Here's my biggest challenge in the kitchen

Restaurant clientele has changed drastically in the last 10 to 15 years. Diners come to the table with more knowledge about food than a chef could ever hope for.

Diners are experienced, curious and more adventurous than in generations past. They want to know where their dinner came from, what is in season and what a beautiful plate of food should look like. They're on Instagram looking at pictures of lush, tablescapes and precious produce. They're watching the Food Network at night, imagining what they would do with their own "Chopped" basket. But what most diners may not realize is that there is a huge shortage of skilled cooks in the kitchen.

Marcus Samuelsson
Source: Marcus Samuelsson
Marcus Samuelsson

When I opened Streetbird Rotisserie in April, one of the biggest challenges I faced was finding able bodies who could not only cook, but lived in the restaurant's Harlem neighborhood and were passionate about cooking. I reached out to a few of my chef friends for advice. They all said the same thing—it's a hard time to find good help.

Fortunately, I was able to call on my friends Richard Grausman and Susan Robbins to help. Richard is the founder of C-CAP, Careers through Culinary Arts Program and Susan is its president. Since I've known the organization, they have always had students and young chefs for me to hire. Cooks from C-CAP come ready to learn, eager to push through a shift of sizzling pans, sharp knives, long hours and precision. The organization focuses its time on helping at-risk high school students improve grades, learn certifiable kitchen skills, get into culinary schools through scholarship, find jobs and offer career advice for alums long past their graduation dates. The success stories are astounding and the impact beyond the kitchen is priceless.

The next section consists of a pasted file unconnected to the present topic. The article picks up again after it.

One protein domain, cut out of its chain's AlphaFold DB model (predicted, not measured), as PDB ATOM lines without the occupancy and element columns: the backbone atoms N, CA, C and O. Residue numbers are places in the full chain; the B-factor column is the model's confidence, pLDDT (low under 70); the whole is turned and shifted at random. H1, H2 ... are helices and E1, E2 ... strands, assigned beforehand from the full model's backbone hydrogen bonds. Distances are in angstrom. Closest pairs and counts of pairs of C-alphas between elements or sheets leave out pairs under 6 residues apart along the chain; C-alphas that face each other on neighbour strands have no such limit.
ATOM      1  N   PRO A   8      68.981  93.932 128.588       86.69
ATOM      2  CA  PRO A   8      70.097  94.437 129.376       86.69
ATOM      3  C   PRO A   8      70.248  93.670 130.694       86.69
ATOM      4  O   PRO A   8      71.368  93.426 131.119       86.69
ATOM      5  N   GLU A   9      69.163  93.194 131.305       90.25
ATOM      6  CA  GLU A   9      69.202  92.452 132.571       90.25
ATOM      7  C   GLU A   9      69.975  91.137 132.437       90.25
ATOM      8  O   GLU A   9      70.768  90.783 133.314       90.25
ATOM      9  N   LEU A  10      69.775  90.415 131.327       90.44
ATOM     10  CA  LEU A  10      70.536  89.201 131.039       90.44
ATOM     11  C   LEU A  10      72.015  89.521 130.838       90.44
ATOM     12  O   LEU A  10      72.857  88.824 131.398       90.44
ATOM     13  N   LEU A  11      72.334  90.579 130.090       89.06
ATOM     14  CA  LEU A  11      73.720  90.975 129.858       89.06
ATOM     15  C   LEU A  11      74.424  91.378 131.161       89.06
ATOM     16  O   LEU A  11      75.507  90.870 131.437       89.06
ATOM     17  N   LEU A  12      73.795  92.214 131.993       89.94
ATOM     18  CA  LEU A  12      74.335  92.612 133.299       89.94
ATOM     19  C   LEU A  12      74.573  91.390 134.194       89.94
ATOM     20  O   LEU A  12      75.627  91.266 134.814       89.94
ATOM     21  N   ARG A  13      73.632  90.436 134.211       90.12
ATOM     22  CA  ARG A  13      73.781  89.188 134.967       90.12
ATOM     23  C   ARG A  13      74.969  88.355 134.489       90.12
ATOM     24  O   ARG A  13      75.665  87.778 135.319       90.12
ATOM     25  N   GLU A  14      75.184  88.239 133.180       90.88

C-CAP benefits not just the chef like me looking for skilled hands, but it benefits the student, the culture of urban American cities and it chips away at the jobless rate in neighborhoods like my own. In Harlem on my walk to work, every day I meet someone who asks me for a job. "Come into the restaurant; Fill out an application," I respond. If they don't have the background we're looking for, they start at the bottom and work their way up, learning as they go. But to have someone walk through the door and fill out an application that already understands mise en place or how to make an omelet (the truest lesson in culinary school!) is like receiving a present in the mail.

To think that every person who wanted to work at Red Rooster or Streetbird or any other kitchen had been offered the guidance that C-CAP provides would make any restaurant owner or chef overwhelmed with relief. C-CAP is celebrating its 25th birthday this year and it continues to grow; students in California, Illinois, Arizona, Virginia, Pennsylvania and Washington D.C. are learning every day and finding their way into schools and jobs they might not have otherwise had access to. As much as it's growing, the demand is still there.

Organizations like C-CAP exist in most industries and are the back-bone of success. When people ask me for business advice, I always say that the best thing a business owner can do is embrace the community they run their company in and work with organizations that benefit everyone. It creates an inclusiveness that naturally builds lasting relationships that keep your company running and the people around you thriving.

Commentary by Marcus Samuelsson, celebrity chef and owner of Red Rooster Harlem and Streetbird Rotisserie. Samuelsson has appeared on "Top Chef Masters" and "Chopped All-Stars" and is the author of best-selling memoir "Yes, Chef" and multiple cook books, including "Marcus Off Duty: The Recipes I Cook At Home." He also co-produces Harlem EatUp!, a food and culture festival that launched in 2015. Follow him on Twitter @marcuscooks.